IT Compliance Regulations: Which Mandates Apply to My Business?

Since cybersecurity is so important for protecting sensitive data held by businesses and organizations, a number of government institutions now legally require IT compliance when sensitive information may be at risk.

These regulations exist in order to improve a business’s information security strategy. The relevant regulations need to be understood and integrated into your business’s IT security strategy for full compliance. Yet it’s sometimes difficult to know which regulations apply to specific businesses. Getting it wrong could result in hefty fines, which makes proper IT compliance detrimental for businesses.

The following is not an exhaustive list of all industry-specific regulations, so it is recommended that you do further research or consult with cybersecurity professionals to achieve the right IT compliance for your company. 


Law firms deal with confidential information on a daily basis that if breached, could cause serious harm. Because of this, there are two sets of IT compliance regulations law firms need to stick to. 

Securities and Exchange Commission (SEC) Regulations: The SEC controls the selling or trading of securities as a means of protecting investors and their information.  

The Sarbanes-Oxley (SOX) Act: The SOX Act protects the public from corporate fraud by overseeing financial reports and identifying any conflicts of interest by making companies responsible for financial disclosures. 


The two most important regulations for healthcare include HIPAA and GINA. 

Health Insurance Portability and Accountability Act (HIPAA): HIPAA sets out specific regulations for the creation, storage, and transmission of sensitive patient information for both healthcare providers and their partners. 

Genetic Information Nondiscrimination Act (GINA): GINA prohibits discrimination based on genetic information relating to employment and health insurance. 

Ransomware targeting the healthcare industry has continued to increase in recent years, so it is even more important now that organizations and businesses maintain IT compliance and invest in the latest cybersecurity measures in this sector.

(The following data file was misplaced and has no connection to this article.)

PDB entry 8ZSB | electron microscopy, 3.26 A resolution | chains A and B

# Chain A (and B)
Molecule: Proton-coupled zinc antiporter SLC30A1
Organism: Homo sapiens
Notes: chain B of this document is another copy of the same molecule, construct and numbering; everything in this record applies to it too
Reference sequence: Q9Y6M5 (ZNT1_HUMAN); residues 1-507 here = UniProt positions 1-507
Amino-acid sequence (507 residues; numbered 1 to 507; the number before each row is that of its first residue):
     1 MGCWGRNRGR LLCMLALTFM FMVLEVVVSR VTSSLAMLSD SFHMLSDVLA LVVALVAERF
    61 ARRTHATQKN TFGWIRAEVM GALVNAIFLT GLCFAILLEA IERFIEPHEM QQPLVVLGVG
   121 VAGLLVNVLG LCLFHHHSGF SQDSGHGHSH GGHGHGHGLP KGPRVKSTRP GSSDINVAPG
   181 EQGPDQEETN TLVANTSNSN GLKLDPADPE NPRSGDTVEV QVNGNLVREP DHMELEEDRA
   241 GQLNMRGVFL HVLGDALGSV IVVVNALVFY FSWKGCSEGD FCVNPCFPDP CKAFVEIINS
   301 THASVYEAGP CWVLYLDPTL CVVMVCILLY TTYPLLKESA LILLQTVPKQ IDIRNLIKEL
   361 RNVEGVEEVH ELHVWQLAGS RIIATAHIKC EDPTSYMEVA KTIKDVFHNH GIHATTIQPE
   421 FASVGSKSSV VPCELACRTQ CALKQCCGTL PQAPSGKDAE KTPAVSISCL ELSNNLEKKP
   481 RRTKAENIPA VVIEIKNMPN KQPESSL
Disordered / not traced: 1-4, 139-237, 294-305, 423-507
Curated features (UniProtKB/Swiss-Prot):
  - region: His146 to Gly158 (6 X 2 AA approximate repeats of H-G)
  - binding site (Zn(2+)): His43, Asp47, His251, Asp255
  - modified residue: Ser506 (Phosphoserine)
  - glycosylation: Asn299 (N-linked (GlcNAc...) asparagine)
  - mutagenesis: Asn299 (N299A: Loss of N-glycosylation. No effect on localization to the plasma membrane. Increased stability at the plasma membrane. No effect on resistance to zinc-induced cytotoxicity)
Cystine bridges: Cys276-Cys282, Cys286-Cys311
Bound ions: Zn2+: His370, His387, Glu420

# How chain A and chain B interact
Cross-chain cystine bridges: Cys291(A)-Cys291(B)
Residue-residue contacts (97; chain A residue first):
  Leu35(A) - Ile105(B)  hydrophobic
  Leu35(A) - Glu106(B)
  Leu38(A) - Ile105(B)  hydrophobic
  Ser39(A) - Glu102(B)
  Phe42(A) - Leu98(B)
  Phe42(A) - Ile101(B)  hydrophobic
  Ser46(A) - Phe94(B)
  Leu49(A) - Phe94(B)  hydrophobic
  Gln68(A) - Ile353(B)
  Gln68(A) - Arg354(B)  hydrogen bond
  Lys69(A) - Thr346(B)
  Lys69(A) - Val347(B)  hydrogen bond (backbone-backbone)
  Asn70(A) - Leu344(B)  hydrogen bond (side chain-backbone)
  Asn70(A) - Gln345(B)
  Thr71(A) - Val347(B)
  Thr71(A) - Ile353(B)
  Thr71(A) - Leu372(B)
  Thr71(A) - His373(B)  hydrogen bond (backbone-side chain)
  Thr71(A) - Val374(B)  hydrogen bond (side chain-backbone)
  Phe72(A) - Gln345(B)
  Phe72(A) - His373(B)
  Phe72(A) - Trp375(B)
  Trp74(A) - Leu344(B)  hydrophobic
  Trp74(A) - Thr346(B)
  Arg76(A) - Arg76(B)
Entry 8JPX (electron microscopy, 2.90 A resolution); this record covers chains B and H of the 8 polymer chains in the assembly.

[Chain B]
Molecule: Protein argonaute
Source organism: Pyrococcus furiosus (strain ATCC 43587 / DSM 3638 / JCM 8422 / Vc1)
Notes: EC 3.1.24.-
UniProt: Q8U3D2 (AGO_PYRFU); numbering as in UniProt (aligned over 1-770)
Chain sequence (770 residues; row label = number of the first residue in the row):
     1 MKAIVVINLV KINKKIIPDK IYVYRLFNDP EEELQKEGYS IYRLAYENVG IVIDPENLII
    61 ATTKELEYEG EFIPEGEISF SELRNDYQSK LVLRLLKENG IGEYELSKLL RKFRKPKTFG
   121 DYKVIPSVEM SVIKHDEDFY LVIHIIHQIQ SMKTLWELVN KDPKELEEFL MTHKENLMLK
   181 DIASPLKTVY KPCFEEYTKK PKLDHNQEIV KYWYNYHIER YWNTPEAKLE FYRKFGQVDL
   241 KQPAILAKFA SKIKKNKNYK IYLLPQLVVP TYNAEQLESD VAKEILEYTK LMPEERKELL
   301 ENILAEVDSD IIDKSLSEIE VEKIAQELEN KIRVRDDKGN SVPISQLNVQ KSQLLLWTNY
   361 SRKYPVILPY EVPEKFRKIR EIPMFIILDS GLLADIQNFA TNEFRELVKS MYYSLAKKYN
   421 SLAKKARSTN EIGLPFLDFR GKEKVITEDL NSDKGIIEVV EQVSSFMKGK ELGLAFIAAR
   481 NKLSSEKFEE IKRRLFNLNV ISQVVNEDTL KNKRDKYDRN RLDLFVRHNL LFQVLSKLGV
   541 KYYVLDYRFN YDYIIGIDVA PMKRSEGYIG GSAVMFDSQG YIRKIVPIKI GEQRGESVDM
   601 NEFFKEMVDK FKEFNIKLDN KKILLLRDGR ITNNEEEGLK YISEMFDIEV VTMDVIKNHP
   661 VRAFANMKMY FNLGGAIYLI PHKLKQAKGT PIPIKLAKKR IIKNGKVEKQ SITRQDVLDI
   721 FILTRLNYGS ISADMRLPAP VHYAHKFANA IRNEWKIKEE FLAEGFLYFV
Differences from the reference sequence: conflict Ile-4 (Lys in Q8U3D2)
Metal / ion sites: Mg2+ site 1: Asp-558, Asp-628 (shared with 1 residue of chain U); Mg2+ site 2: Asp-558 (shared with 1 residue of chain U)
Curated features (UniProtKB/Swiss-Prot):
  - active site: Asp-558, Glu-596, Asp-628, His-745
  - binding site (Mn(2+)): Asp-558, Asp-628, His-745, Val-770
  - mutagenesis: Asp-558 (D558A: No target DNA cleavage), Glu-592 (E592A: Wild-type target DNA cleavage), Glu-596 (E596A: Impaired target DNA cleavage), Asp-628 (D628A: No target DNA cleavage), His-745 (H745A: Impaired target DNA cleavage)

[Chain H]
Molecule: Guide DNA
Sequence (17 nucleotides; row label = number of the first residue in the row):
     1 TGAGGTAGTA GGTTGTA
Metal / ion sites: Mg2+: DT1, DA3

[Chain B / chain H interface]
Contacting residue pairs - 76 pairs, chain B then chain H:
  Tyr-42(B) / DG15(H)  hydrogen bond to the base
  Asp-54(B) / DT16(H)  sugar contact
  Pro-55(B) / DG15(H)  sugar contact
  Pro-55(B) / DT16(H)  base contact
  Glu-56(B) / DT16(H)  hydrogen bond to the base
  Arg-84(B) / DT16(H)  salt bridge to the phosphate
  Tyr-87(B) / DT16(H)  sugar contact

The finance industry as a whole is controlled by many different regulators, so understanding which ones apply to your business is crucial. 

Gramm-Leach Billey Act (GLBA): Requires that financial institutions disclose to their customers what consumer information they are storing and why. 

General Data Protection Regulation (GDPR): Ensures that businesses can only access customer data after permission has been given and controls how that data is managed. 

Patriot Act: Requires financial institutions to identify and verify the identity of anyone who wants to open an account. 


Education institutions have to ensure that student data is protected while providing staff with adequate access to student information. 

Family Educational Rights and Privacy Act (FERPA): Protects the privacy of student educational records 

Children’s Online Privacy Protection Rule (COPPA): Controls how businesses can collect and store information of individuals under 13 years old. 


Federal Information Security Modernization Act (FISMA): Ensures that local government bodies integrate information security management processes with specific planning processes from federal agencies, 

European Union General Data Protection Regulation (EU GDPR): Affects how the personal information of EU citizens is processed by U.S. government entities. 

Tips for Remote Employees 

While many businesses are still balancing remote work arrangements, it is important that employees who work remotely are still compliant with the relevant regulations. For HIPAA, for example, a business should do the following when remote work is involved in order to maintain cybersecurity standards and IT compliance: 

  • Perform data mapping of all remote employees concerning what data they have access to and how it is stored
  • Perform a risk assessment to identify vulnerabilities 
  • Develop a compliance roadmap that integrates all relevant regulations 
  • Create remote work policies 
  • Implement requirements for software, hardware, and equipment

You can read here to see some of the common mistakes businesses make that can interfere with IT compliance. 

If you are unsure which IT compliance regulations are required for your business, or if you are ready to integrate them with your business’s cybersecurity, then schedule a free consultation with Fusion Technology Solutions to receive a cybersecurity analysis.